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What happens in the laboratory?

In a genetics laboratory, specific tests will be performed depending on the reason the patient has been referred.

The test may look for:

Laboratory techniques for investigating DNA and chromosomal alterations

A range of techniques are used by genetic testing laboratories to investigate the possibility that an individual has a genetic or chromosomal alteration. Technological advancements have increased the capacity of most laboratories, such that many more analyses can be undertaken simultaneously. The development of the microarray has meant that smaller genetic changes can now be detected, revealing disorders that would have been undetectable until recently. Laboratory tests in genetics are particularly amenable to the fast pace of technology developments. Therefore, even if a genetic or chromosomal change cannot be found now, there is a possibility that new techniques will enable scientists to find it in the future.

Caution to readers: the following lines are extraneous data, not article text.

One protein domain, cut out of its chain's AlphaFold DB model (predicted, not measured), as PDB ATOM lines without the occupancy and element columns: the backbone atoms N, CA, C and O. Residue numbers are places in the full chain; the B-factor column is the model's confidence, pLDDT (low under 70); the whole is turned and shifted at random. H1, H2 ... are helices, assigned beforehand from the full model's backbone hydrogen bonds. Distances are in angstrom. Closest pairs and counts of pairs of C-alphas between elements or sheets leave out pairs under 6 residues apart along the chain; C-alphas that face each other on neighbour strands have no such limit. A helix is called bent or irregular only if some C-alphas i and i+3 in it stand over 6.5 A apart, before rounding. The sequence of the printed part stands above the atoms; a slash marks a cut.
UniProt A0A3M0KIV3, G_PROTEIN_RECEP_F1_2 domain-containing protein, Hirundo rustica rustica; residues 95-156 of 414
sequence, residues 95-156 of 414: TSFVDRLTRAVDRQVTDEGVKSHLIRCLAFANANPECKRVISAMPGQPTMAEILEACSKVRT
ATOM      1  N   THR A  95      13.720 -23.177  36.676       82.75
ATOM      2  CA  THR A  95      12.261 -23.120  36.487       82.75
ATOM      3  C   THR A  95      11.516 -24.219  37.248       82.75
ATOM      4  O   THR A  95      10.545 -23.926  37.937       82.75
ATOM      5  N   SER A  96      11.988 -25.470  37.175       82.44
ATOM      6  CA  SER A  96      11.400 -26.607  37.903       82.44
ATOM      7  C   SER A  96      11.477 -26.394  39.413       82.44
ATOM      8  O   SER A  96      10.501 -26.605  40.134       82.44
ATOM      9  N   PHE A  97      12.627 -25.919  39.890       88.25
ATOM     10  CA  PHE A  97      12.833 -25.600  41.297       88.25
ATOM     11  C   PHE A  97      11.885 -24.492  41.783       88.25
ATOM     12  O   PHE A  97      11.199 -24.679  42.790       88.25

The table below summarizes the main techniques used for analysis, each of which has a dedicated page explaining the technique in detail.




Separating individual chromosomes and arranging them systematically for examination

Fluorescence in situ hybridisation (FISH)

Checking a specific chromosomal region for deletions or rearrangements


Increasing the amount of DNA in the sample

Gel electrophoresis

Visualising DNA which has undergone PCR

Array Comparative genomic hybridisation (aCGH)

Checking the whole genome for large deletions or duplications (copy number variation)

Quantitative fluorescence - polymerase chain (QF-PCR)reaction (QF-PCR) Controlled PCR that allows the number of copies of a chromosome region to be assessed. This is used in the rapid prenatal test for common chromosomal trisomies such as Down syndrome

Multiplex Ligation-dependent Probe Amplification (MLPA)

Detecting deletions or duplications of part of a gene

DNA sequencing (Sanger)

Checking for alterations in the order of bases in the genetic code

Next generation sequencing (NGS)

Large-scale DNA sequencing producing vast amounts of data in a single test.